Hit the rocks for some LBG action
  |  First Published: April 2015

April is the start of our land based game season. Hopefully the rains that we had at the end of summer won’t mess with the season too much. The Spanish mackerel don't mind a little colour, but the longtail tuna are a bit more finicky.

Watching the weather and sea surface temperatures closely will help you to be out on the stones at the right time with the greatest chance of pulling one of those pelagic speedsters up on the bricks. It can be a bit of a lucky dip when you send out your live bait or throw a lure at this time of year, because you never know what you might hook. The bycatch sure can be interesting, ranging from mega tussles with sharks or marlin, to a nice tasty mulloway.

LBG is all about early starts and long days sitting in the elements with not much action. You may think that sounds boring, but trust me, the times when it all does comes together can have you walking around with a smile on your dial for ages and it’s very addictive.

So if your spouse gets upset with you going out for a quick bream fish, don't take up LBG fishing because I know blokes that go missing for months on end when the longtails are working the east coast.

If this is all happening on land, you can bet it will also be happening outside as well. The boat fishos should be getting the same species at the usual spots like Shark Bay and Angourie. There are not many things more fun than trying to put the brakes on a longtail tuna with light gear. It always pays to have a casting outfit rigged up and ready to fire, so if you see a bit of bird action, you’re ready to go — and they can ‘go’ quite quickly sometimes.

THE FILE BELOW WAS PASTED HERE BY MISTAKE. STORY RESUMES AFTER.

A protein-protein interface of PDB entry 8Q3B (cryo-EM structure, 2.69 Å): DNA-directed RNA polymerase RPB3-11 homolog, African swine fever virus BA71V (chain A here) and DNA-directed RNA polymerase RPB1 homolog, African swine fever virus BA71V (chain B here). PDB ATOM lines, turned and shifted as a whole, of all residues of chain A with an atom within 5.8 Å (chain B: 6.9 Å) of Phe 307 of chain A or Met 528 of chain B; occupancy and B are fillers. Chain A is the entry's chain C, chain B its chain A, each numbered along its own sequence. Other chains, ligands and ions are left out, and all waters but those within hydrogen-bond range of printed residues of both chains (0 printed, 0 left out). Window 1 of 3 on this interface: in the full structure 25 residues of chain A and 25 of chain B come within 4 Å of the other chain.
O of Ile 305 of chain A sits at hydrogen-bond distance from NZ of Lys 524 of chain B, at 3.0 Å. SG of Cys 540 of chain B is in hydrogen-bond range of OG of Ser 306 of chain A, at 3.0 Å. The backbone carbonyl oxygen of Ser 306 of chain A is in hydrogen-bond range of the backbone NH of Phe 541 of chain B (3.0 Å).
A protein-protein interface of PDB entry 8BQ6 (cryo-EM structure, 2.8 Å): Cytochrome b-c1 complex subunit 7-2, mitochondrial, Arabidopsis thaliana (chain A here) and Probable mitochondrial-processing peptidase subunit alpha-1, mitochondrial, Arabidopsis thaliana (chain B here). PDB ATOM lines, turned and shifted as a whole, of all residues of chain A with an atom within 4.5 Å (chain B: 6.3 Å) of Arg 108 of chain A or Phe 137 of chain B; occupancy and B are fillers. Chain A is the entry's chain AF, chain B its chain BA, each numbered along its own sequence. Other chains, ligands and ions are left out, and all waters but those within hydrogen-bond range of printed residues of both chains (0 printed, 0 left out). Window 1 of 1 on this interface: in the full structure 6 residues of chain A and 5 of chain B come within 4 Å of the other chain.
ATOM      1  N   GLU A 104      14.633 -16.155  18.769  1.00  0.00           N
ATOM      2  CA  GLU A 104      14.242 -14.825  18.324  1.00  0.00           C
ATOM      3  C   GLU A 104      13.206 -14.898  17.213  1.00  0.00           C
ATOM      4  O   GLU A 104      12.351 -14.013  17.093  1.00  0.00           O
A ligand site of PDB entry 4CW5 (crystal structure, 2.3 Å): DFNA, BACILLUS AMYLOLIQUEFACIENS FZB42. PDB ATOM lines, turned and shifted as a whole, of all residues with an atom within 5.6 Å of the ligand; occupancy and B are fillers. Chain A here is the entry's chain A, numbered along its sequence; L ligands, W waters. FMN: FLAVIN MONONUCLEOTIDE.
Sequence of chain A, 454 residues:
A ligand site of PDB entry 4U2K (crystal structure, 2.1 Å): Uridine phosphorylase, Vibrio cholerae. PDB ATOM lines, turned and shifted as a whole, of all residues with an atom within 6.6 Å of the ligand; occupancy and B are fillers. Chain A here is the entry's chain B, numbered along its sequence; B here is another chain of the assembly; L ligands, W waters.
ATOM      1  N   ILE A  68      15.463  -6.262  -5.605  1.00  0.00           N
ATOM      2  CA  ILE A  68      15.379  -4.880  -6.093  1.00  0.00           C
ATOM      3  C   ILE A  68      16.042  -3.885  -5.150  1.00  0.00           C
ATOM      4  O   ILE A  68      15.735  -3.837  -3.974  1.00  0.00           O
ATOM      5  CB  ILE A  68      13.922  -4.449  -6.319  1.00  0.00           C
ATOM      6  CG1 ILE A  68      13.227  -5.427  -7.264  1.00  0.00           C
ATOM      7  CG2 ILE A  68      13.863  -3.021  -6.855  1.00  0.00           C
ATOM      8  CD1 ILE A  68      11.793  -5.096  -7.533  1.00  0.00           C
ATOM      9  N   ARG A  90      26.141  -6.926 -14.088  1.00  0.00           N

If chasing an upgrade on your Spanish mackerel, you can't go past trolling a live bait. Try any of the usual suspects like yakkas, mullet or gar, but by far the best is a slimy mackerel. Slow trolling one around any of the inshore reefs should see you in with a good chance of connecting to something big.

In the river, everyone will be keeping an eye out for the mullet and what feeds on them — the mighty Clarence Valley mulloway. Find the mullet and you can guarantee a few big silver slabs won't be too far behind.


Some of the fun things you can get into at this time of year — boat a cobia…


…maybe a nice Spanish mackerel…


… or do what local mulloway fisho Mark Pixie does, and concentrate on the silver ghosts when the mullet are around.

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